From gnomes to shaggy dogs

You know that feeling of being watched? I was noseying around Mitre 10 Mega’s garden centre the other day and I just knew someone – or something – had their eyes fixed on me. Turned out it was this sweet shaggy dog. What soulful eyes – really made me want to take him home.

100B3028

Nearby was a cute wooly sheep, and when the cyclamen come out it’s a sure sign that winter is on the way.

100B3031 100B3033

Other delightful garden decor included these artfully rusted pigs. I don’t think much of the plastic flamingoes, although more thought to displaying them might have made them a lot more attractive.

100B3037 100B3035

When I got home from this trip to Mitre 10 I took another look, in a new light, at a pair of garden gnomes that were my brother’s and my pride and joy when we were younger – maybe 50 years ago. Lance’s one has the dog and mine is playing the tin whistle. Like many a Roman statue they have lost much of their colour, but are none the less attractive for that. And unlike most Roman statues, they’ve kept the brilliant blue in their eyes. Their beards were originally black but have over the years turned snowy white.

100B3062   100B3075

They don’t live in the garden anymore – in fact I have them next to me on my desk. Some years ago Dad decided to paint them – I particularly love this blue “by moonlight” one.

100B3073 100B3070

Are they the most painted garden gnomes in Auckland?

100B3071 100B3072

 

Advertisements

Birdwatchers’ paradise

Like me, you’ve probably driven past certain places often enough, wishing there was time to stop and nosey around. Usually another destination is calling – have to get here, have to get there – and that intriguing spot is left behind for another day. For me one of those places is the Miranda Shorebirds Coast on East Coast Road about 60 kilometres south east of Auckland. I’ve driven past so many times, looking longingly at gleaming strip of white shells that defines the coastline.  Thousands of birds gather here over our summer to escape the winter in Alaska and Siberia and to feast on a rich seafood diet. When they return north in March other migrating birds arrive from closer to home, leaving New Zealand’s South Island for the milder North Island winter climate.

100B3020

This crushed-shell road  runs parallel to East Coast Road between Kaiaua and Miranda

So the coast line between Miranda and Kaiaua is a birdwatchers’ paradise and I really enjoyed the day we spent picnicking there last week.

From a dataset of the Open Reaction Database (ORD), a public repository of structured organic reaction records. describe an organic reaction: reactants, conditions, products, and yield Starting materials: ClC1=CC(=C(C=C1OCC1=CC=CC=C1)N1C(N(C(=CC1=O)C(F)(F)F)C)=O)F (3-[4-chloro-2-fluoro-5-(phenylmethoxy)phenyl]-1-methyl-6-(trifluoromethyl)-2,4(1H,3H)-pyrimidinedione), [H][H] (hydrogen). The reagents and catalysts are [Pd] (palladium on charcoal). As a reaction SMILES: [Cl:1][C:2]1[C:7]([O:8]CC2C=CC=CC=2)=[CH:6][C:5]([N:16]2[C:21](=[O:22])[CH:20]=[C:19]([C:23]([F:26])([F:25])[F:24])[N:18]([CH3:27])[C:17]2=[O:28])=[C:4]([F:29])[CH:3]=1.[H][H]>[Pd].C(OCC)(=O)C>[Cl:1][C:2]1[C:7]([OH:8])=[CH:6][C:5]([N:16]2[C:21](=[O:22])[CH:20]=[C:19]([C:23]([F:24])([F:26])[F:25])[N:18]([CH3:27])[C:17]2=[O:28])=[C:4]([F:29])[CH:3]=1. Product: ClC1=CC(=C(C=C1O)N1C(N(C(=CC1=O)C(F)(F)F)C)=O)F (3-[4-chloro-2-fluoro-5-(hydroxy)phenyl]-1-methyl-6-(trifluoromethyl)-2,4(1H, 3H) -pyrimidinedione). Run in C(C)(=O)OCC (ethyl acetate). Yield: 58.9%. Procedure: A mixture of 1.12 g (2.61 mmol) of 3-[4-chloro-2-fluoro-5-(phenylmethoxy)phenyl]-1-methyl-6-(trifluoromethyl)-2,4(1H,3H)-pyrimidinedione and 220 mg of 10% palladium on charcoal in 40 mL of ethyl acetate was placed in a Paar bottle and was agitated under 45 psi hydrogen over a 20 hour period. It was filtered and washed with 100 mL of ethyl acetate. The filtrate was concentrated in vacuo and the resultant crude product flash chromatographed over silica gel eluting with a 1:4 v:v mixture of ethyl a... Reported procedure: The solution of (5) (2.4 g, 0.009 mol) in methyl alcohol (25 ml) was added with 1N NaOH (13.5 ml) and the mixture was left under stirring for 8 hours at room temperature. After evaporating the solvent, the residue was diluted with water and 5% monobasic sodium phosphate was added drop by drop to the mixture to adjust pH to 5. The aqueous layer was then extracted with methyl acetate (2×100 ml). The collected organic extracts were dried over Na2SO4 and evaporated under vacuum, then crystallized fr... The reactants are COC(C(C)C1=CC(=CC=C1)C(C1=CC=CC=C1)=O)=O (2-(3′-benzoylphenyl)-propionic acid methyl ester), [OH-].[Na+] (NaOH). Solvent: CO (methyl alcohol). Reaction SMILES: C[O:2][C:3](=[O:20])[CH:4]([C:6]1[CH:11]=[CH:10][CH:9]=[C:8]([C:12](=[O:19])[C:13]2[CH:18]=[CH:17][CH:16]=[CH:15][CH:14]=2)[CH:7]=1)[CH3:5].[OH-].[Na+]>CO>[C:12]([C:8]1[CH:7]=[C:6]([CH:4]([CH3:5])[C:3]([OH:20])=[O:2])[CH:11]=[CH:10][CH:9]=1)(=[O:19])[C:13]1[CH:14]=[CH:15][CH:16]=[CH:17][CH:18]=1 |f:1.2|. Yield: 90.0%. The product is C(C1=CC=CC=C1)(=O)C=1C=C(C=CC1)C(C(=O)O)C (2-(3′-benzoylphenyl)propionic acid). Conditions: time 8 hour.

100B3023

Self-contained camper vans (ie with on-board toilets) can stay for 2 nights overlooking the Firth of Thames. In this photo there are just a handful – during the summer months when the birds have gathered there can be thirty or more vans parked along here.

The drive out to the coast is lovely: we left east Auckland through Howick, turned right at Whitford, and left at Brookby onto Twilight Road. This scenic route wends through native bush to Clevedon and from there it’s on, across rolling farmland, through Kawakawa Bay to Kaiaua. The abundance of yellow-eyed mullet here (aua in Maori, while kai means food or eating) gave the settlement its name, as these fish thrive in the Thames estuary. Leaving Kaiaua, there are plenty of places to park along the shelly beach overlooking the Firth of Thames. This is a lonely, windswept stretch of coast, with not a house is sight and very few trees, and yet as the tide went out, leaving the mudflats glistening in the afternoon sun we appreciated its peaceful, enigmatic beauty and admired the clouds reflected on the seabed.

100B3026 100B3025

Looking across the Firth of Thames at low tide to the Coromandel Ranges and towards Thames.

The birds followed the tide out, so this was a good place for binoculars. We recognised oyster catchers, pied stilts and of course a variety of gulls: ideally we would have been there nearer high tide when it’s so much easier to identify the birds! In late afternoon the sun picked out every fold and ridge in the rugged Coromandel Peninsular. The coastal town of Thames seemed suddenly so close across the Firth’s deep bluey-green waters. When it was time to head home we decided to go back the way we’d come. However a complete loop would have been to continue on along the coast to Waitakaruru. This would have taken us past the Miranda Shorebirds Centre (www.miranda-shorebirds.org.nz) and Miranda Hot Springs, and from Waitakaruru north to Pokeno and then up the motorway back to Auckland. So either way, there is plenty of interest to make this a really enjoyable day out.